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Monday, November, 5 2012

Political fallout: TWC joins cable’s $1 billion advertising club

By: Stewart Schley Monday, November, 5 2012

Not exactly a news flash to report political advertising revenue skyrocketed in the third quarter on cable systems. But the extent of the category’s contribution is still impressive, and it has helped achieve a landmark in the business: Now there are two U.S. cable companies that collect more than $1 billion in annual local advertising revenue.

The newcomer is Time Warner Cable, which total 2012 advertising revenue surpassed the $1 billion mark late last month. For the July-Sept. quarter, ad sales rose 22% from a year ago ($264 million versus $216 million), mainly thanks to heavy political spending in states including Wisconsin and Ohio, where Obama and Romney are battling. (Comcast has reported $1 billion-plus in local ad revenue since 2003.)

Interesting to note that one victim of the success is the local cross-channel inventory normally reserved for pitching Time Warner Cable’s own products. COO Rob Marcus told analysts TWC freed up inventory for fever-pitch political demand by kicking off its own spots. “We worked in recent weeks to maximize the political-advertising opportunities in battleground states like Ohio and Wisconsin by selling ad inventory that we normally use for internal marketing,” he said. Cross-channel typically accounts for more than 20% of available ad avails for most cable operators.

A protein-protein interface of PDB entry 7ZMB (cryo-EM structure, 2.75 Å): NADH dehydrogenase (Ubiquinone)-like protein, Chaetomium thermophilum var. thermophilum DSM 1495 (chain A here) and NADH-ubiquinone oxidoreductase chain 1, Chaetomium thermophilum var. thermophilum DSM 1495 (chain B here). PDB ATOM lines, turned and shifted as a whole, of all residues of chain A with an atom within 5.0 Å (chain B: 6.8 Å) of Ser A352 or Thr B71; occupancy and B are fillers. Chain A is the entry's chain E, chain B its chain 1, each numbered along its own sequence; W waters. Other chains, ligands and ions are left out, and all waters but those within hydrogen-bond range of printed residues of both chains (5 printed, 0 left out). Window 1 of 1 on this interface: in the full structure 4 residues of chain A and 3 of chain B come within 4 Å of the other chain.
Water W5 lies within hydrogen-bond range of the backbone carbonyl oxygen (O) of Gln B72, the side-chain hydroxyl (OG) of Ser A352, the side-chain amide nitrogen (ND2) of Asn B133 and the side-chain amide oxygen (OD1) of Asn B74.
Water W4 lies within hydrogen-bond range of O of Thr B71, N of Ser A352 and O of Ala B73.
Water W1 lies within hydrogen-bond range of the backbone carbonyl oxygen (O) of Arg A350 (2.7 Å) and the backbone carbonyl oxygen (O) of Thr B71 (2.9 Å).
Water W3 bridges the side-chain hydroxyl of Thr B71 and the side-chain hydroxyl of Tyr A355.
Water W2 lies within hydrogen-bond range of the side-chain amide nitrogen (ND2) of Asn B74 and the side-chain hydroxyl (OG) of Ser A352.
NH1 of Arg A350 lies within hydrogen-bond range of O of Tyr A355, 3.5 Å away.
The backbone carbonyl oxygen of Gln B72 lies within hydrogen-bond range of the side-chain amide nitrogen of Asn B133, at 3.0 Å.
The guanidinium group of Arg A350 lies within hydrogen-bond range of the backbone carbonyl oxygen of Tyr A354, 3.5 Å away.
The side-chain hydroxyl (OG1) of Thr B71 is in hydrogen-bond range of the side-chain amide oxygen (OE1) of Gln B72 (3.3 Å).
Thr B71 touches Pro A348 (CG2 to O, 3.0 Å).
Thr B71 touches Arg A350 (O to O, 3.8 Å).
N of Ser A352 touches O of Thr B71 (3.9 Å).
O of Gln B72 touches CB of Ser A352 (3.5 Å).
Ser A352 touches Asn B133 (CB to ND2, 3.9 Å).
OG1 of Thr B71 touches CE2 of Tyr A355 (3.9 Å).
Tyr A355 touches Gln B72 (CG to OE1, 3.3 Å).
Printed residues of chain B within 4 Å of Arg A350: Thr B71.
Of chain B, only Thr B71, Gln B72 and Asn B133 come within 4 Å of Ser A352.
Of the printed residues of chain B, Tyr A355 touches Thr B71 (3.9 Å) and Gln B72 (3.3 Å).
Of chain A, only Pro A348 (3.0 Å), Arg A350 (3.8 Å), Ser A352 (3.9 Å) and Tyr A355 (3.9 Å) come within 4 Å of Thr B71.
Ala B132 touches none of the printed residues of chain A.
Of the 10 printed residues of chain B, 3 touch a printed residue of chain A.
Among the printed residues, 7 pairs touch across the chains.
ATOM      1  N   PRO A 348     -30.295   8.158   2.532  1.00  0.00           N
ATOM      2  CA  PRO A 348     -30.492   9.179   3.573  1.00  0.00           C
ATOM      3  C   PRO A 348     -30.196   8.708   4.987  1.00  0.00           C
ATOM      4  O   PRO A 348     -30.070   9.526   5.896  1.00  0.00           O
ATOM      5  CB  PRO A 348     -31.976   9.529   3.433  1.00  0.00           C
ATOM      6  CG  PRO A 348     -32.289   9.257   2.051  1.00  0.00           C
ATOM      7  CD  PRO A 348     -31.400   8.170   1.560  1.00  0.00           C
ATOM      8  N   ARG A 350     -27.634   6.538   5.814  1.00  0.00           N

Cable companies recognize political ads are ephemeral, disappearing almost as quickly as they arrived as campaigns wind down. That will make forthcoming revenue comparisons tough. But TWC noted there are bright spots beyond political, as the company also saw a surge in automotive advertising in Q3. ( CORRECTION : Earlier version reported a 12% increase in auto for Q3. That was incorrect. TWC actually reported a 12% increase in non-political advertising for the quarter.)

“Political demand won't last forever but I think we've made the most of it this year,” Marcus said.


(Nov. 5, 2012)

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